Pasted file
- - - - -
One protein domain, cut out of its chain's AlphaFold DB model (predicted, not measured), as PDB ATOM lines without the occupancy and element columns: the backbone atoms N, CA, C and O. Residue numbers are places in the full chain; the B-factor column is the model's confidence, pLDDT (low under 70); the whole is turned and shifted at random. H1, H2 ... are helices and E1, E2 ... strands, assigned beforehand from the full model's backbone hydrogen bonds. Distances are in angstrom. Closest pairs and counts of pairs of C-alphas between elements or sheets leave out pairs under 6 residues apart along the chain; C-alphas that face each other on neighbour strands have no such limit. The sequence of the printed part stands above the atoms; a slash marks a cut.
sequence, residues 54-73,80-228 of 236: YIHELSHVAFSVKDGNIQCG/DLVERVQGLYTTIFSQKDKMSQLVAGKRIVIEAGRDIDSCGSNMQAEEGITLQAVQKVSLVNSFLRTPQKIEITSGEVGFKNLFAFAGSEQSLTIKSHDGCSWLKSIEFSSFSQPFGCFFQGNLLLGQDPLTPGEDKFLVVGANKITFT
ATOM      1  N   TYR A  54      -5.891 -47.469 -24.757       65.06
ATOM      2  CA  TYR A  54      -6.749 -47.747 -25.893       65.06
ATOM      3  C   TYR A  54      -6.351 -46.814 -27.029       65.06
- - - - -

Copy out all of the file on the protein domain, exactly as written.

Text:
One protein domain, cut out of its chain's AlphaFold DB model (predicted, not measured), as PDB ATOM lines without the occupancy and element columns: the backbone atoms N, CA, C and O. Residue numbers are places in the full chain; the B-factor column is the model's confidence, pLDDT (low under 70); the whole is turned and shifted at random. H1, H2 ... are helices and E1, E2 ... strands, assigned beforehand from the full model's backbone hydrogen bonds. Distances are in angstrom. Closest pairs and counts of pairs of C-alphas between elements or sheets leave out pairs under 6 residues apart along the chain; C-alphas that face each other on neighbour strands have no such limit. The sequence of the printed part stands above the atoms; a slash marks a cut.
sequence, residues 54-73,80-228 of 236: YIHELSHVAFSVKDGNIQCG/DLVERVQGLYTTIFSQKDKMSQLVAGKRIVIEAGRDIDSCGSNMQAEEGITLQAVQKVSLVNSFLRTPQKIEITSGEVGFKNLFAFAGSEQSLTIKSHDGCSWLKSIEFSSFSQPFGCFFQGNLLLGQDPLTPGEDKFLVVGANKITFT
ATOM      1  N   TYR A  54      -5.891 -47.469 -24.757       65.06
ATOM      2  CA  TYR A  54      -6.749 -47.747 -25.893       65.06
ATOM      3  C   TYR A  54      -6.351 -46.814 -27.029       65.06